“Just like coronavirus, climate change poses serious risks to both our savers and their investments. It has the potential to cause catastrophic damage and completely disrupt our way of life. No-one wants to save throughout their life to retire into a world devastated by climate change.
“As the world’s economy slowly recovers from coronavirus, we want to ensure this recovery is a green one. We have a unique opportunity to support sustainable growth and transition towards a low-carbon economy.
“We believe our new policy sets out a clear vision of where we’re heading. We’ll now work on taking the necessary steps to become net-zero, using our close partnerships with fund managers to amplify our impact and coordinate activities towards meeting the Paris Agreement goals.
“Not only is this the right thing to do, it’s also what our savers want and expect from us. How can we offer them the prospect of a better retirement if we ignore the world they’ll be retiring into?”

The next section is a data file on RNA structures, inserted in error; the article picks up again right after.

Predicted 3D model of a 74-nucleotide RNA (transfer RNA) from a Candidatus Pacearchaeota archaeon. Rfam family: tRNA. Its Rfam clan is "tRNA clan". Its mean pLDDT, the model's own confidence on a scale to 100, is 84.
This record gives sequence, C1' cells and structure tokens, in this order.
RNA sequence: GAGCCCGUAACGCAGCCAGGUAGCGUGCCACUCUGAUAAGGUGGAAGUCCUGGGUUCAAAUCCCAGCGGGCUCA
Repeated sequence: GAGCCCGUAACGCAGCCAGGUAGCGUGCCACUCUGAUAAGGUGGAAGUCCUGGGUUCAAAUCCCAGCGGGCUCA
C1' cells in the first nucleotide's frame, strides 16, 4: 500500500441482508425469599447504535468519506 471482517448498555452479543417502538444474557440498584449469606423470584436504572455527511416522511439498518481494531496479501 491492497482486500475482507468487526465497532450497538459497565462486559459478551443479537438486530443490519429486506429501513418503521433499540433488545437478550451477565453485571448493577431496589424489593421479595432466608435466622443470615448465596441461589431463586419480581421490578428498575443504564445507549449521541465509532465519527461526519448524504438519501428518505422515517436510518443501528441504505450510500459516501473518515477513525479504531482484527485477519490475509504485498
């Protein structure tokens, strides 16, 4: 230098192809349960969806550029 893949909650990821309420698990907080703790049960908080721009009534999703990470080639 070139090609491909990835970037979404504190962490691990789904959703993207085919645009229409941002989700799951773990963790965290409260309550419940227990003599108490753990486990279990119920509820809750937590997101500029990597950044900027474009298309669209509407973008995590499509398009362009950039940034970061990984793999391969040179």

New survey data conducted by YouGov (16-17 July 2020) among 2,010 UK adults, of which 1,183 are saving into at least one pension, shows that UK consumers want the recovery from coronavirus to be a green one and expect their pension schemes to be playing a part.
- 4 out of 5 adults (79%) believe it’s important the economic recovery from coronavirus should take climate change into account.
- 65% of pension savers believe their pension should be invested in a way that reduces the impact of climate change. Just 4% strongly disagree.
- Over half of all adults (57%) are worried about the impact of climate change on their lives, more than the proportion who are worried about the personal financial impact of coronavirus (51%).